Confessions of a One-Time Consultant: What Does a Successful PSA Implementation Project Look Like?

Posted by Doug Richards, Sr. PSA Account Executive, NetSuite

Earlier in my career, I was a supply chain consultant on a large project that I thought was going well. The project manager was great about internal communication, and everything sounded like we were well on the road to success.

Only one problem: The customer wasn't on the same page. The project manager hadn't been looping the customer in regularly, and as a result we'd progressed in a direction the customer didn't like. It was another in a long series of reminders that a team approach focused on keeping everyone in sync is tantamount to the success of services projects.

This is especially true for professional services automation (PSA) deployments, which establish a sort of nervous system for the services organizations, providing the information needed to better communicate. Having a misguided PSA project can cripple a services company, adding to the numerous challenges business face.

That said, there are certain project management truisms that hold across project types. A long career in the industry has helped me form some guidelines for how to get more PSA projects off on the right foot.

Why Do Projects Fail?

As a consultant, I saw projects go off the rails for numerous reasons. Some didn't factor in change management enough. Others were on time, but didn't meet the expectations of the customer. I've seen simple projects drown in over-planning and complex projects undermined by insufficient planning.

Each time a project struggled, I thought I had the answer. At first, I thought it was all about know-how. But it wasn't long before I learned that possessing all the subject-matter knowledge and skills in the world doesn't guarantee project success.

In fact, it turns out that subject-matter expertise can often be absorbed in real time, as the project progresses. I learned this lesson from working closely with an experienced consultant who constantly amazed me with his ability to improvise and expand his knowledge on the fly. He got me thinking that maybe this whole subject matter expertise thing might be overrated.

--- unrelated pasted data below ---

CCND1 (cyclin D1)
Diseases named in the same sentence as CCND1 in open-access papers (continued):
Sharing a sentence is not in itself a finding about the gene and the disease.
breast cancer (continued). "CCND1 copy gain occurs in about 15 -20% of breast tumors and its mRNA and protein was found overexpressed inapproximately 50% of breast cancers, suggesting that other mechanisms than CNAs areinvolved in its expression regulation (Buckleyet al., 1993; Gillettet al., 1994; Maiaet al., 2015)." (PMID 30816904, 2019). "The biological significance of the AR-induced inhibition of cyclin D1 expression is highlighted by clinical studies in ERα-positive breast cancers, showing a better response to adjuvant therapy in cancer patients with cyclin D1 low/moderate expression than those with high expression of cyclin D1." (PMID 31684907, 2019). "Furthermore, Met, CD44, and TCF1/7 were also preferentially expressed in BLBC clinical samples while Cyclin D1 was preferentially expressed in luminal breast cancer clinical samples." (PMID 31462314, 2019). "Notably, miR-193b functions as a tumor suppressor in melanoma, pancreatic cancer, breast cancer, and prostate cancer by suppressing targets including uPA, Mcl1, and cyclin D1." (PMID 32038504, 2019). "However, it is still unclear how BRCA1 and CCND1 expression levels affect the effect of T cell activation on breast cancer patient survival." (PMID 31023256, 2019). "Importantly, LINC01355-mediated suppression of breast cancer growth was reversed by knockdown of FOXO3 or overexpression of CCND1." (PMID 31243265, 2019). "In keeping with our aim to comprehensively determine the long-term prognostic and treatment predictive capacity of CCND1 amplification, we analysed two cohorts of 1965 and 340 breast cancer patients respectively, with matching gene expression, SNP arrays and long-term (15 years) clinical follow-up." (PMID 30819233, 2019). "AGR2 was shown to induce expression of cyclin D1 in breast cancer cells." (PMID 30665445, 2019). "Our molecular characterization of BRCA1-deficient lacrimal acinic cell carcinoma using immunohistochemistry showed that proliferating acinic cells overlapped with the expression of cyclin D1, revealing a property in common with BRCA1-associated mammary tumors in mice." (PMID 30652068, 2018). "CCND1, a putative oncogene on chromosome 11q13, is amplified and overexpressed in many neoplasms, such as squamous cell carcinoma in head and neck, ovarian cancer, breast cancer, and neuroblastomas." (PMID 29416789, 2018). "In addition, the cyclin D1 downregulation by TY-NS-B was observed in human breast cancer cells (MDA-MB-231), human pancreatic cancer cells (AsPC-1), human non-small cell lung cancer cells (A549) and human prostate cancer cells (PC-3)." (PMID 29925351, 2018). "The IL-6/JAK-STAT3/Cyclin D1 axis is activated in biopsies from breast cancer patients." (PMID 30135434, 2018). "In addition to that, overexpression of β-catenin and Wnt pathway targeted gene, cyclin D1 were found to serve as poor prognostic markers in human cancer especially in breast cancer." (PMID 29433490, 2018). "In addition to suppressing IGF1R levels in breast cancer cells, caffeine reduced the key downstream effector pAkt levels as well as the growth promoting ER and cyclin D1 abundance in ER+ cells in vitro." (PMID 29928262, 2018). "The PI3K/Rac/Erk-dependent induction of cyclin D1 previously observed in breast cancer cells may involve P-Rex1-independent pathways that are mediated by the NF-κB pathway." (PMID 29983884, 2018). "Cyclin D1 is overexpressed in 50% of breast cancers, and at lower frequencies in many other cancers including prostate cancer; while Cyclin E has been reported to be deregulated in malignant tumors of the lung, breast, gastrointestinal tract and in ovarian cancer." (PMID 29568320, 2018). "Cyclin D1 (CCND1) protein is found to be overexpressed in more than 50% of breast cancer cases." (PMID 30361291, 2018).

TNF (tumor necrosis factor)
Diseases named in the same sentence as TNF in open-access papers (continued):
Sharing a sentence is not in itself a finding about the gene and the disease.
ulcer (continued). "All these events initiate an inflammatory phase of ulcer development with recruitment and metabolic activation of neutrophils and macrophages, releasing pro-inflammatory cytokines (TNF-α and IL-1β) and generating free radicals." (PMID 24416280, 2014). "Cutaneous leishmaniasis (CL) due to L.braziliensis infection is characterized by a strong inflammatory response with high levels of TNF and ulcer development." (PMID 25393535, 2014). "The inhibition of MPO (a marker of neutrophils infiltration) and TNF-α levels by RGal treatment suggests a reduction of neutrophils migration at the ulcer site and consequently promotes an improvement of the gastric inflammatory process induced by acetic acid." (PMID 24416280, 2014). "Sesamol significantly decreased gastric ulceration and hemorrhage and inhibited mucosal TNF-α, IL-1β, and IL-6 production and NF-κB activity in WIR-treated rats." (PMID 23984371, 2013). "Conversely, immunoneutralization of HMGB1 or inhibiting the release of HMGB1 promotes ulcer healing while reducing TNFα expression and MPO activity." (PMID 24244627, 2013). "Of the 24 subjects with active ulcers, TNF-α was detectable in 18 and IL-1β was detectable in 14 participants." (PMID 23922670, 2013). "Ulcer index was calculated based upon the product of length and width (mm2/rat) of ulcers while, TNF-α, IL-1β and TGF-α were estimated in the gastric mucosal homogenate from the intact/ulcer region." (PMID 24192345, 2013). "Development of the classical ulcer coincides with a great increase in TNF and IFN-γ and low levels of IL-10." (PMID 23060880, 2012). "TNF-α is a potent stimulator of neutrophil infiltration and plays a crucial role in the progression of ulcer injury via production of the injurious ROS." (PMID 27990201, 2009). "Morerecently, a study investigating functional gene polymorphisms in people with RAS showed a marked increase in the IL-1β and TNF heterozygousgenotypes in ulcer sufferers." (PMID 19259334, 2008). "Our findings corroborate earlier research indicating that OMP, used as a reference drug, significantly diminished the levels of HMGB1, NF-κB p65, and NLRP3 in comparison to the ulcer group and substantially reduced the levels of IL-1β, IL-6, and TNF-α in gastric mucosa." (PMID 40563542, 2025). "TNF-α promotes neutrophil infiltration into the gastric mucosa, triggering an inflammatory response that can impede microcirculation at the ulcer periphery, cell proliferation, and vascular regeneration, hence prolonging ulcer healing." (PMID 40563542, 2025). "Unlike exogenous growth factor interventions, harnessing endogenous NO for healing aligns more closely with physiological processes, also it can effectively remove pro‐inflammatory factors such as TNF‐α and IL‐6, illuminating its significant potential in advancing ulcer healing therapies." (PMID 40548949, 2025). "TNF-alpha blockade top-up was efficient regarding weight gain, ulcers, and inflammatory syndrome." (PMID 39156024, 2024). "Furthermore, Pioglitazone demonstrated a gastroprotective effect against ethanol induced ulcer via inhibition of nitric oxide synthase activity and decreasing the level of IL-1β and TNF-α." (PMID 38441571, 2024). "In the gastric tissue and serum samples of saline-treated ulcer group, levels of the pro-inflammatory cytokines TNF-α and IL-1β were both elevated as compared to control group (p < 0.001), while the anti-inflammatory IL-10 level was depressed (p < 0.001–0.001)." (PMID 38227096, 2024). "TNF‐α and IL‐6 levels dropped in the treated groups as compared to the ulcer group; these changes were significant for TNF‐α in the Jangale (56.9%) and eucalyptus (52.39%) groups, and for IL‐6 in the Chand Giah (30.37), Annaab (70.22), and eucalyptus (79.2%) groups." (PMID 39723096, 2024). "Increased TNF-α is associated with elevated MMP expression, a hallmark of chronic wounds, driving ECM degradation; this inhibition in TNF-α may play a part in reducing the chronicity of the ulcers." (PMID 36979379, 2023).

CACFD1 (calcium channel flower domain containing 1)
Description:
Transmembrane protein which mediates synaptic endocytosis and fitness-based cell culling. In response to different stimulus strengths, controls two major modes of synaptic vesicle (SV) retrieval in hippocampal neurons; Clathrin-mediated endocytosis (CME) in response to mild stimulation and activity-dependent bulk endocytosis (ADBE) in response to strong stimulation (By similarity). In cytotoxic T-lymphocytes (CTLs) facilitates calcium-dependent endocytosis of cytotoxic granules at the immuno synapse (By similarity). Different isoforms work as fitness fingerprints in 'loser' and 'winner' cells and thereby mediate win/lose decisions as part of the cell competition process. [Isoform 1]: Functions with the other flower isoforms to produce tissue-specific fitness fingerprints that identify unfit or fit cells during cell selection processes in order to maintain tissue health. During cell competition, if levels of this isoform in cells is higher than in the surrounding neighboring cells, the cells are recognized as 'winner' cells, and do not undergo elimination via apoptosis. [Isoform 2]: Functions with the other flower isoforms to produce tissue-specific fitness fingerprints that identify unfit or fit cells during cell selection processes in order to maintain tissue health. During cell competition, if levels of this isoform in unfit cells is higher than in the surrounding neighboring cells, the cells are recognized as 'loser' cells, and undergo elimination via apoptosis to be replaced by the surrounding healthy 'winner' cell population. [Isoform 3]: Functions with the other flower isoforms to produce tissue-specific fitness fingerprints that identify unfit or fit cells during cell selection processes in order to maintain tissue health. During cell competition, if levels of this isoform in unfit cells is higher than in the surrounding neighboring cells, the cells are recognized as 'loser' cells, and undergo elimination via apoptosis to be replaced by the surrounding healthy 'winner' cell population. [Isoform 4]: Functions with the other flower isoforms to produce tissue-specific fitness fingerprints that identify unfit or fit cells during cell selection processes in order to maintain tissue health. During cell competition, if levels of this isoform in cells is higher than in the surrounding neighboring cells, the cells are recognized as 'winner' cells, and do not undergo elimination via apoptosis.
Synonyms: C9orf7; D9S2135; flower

That lead me to a new conclusion. I began to believe that project success was all about being on time—that is, until I saw projects jammed through with brute force in order to meet deadlines, typically to disastrous effect. Even if a project wraps up on time naturally, it often only demonstrates efficiency. Being efficient and on time doesn't mean a project was effective.

Required: Empathy for Stakeholders

Don't get me wrong—finishing projects on time is outstanding. But it's not enough. I came to realize that a truly successful project requires a level of empathy for all of the stakeholders so that the project team understands how those stakeholders view success and what ultimately will make them feel successful.

That awakening took me to the next step in my evolution, when I determined that a solid plan was the key to a project's success. Having a plan that was geared toward achieving an end result, but also set clear expectations, laid the path toward that end, and specified who was responsible for each step, would lead to project nirvana.

A funny thing happened on the way to nirvana, though: I watched as projects with a solid plan, skilled people and good communication still proved far from automatically successful.

It Comes Down to Discipline

That was when the missing element occurred to me: Discipline. All of the pieces of a project I've mentioned — expertise, time, a solid plan, strong communication skills — amount to a hill of beans if there isn't any discipline behind them. There needs to be discipline about sticking to project guidelines and adhering to the project schedule. And the communication element requires multiple layers of discipline, from identifying a project champion and sponsor within the customer's organization who knows what the finished result needs to look like to ensuring that communication occurs both ways.

Ultimately, this series of epiphanies led to this succinct blueprint for a successful project:

The discipline to execute a viable plan while engaging in a meaningful dialogue with the customer is the best path to project success.

The unavoidable truth is that projects are subject to disruption. Even the best plans can be undermined by an endless array of often unforeseeable issues. But a combination of discipline, effective planning and two-way communication should help elevate even the most beleaguered project.

There are no guarantees, of course, and when it comes to projects, one size most definitely does not fit all. But a career full of lessons has taught me that this approach significantly increases the odds of success. I also learned through the years that having the right solutions in place are paramount to any successful services organization.

Learn from the mistakes I made throughout the years. Find a PSA system that provides complete visibility and control over your enterprise-wide processes with such capabilities as revenue recognition for diverse revenue streams, and unified billing across multi-model service and product delivery and you will be on that road to project nirvana everyone is looking for.

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